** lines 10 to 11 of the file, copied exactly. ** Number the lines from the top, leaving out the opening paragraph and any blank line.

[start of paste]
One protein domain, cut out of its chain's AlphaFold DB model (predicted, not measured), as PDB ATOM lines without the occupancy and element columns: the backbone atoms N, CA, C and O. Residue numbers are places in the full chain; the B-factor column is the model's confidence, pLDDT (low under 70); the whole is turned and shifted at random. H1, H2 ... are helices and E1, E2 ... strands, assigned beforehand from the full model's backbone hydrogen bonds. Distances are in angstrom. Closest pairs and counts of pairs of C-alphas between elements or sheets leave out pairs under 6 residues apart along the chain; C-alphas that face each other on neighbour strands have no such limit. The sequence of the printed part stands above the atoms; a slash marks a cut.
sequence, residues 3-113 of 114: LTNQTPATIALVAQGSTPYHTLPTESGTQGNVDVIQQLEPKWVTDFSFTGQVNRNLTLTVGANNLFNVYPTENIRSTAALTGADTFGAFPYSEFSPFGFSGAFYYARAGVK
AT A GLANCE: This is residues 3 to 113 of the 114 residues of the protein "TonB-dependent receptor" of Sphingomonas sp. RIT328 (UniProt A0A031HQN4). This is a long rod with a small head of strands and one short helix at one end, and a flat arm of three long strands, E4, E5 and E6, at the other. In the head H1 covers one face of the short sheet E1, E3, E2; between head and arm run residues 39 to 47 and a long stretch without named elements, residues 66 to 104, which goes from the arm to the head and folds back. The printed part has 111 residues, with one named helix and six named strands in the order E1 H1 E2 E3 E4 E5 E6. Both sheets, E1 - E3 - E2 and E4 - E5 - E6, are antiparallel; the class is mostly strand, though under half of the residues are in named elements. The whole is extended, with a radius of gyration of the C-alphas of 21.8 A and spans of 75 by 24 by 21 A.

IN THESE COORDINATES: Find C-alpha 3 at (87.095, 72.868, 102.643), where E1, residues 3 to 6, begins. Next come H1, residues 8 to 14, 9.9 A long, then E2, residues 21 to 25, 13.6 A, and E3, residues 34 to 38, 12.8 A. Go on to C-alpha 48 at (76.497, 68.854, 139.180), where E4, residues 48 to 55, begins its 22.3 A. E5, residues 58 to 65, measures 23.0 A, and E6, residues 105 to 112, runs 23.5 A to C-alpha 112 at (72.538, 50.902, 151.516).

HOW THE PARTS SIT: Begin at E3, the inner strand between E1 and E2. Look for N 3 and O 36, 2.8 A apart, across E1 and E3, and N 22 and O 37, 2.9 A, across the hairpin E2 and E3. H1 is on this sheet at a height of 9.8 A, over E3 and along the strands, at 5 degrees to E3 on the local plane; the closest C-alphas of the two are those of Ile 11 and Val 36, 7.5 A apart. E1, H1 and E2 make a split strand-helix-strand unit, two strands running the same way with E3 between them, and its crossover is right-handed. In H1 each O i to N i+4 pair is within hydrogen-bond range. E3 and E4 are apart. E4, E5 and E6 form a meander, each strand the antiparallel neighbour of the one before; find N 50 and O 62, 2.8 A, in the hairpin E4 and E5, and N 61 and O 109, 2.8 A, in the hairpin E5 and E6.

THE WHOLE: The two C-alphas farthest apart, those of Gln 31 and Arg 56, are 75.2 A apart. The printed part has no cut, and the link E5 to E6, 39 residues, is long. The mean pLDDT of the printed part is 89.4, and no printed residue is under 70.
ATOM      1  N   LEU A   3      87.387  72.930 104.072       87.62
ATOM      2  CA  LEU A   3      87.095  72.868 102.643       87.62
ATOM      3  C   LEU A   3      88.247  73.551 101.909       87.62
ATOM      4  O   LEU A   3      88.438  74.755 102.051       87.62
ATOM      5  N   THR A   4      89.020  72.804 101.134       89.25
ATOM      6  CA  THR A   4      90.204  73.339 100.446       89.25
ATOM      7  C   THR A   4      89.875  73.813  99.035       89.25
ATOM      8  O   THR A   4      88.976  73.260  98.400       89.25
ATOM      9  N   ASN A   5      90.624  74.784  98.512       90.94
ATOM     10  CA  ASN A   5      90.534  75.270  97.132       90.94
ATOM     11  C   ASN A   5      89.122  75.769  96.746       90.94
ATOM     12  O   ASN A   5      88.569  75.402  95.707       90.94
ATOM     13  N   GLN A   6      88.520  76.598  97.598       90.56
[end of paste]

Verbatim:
ATOM      5  N   THR A   4      89.020  72.804 101.134       89.25
ATOM      6  CA  THR A   4      90.204  73.339 100.446       89.25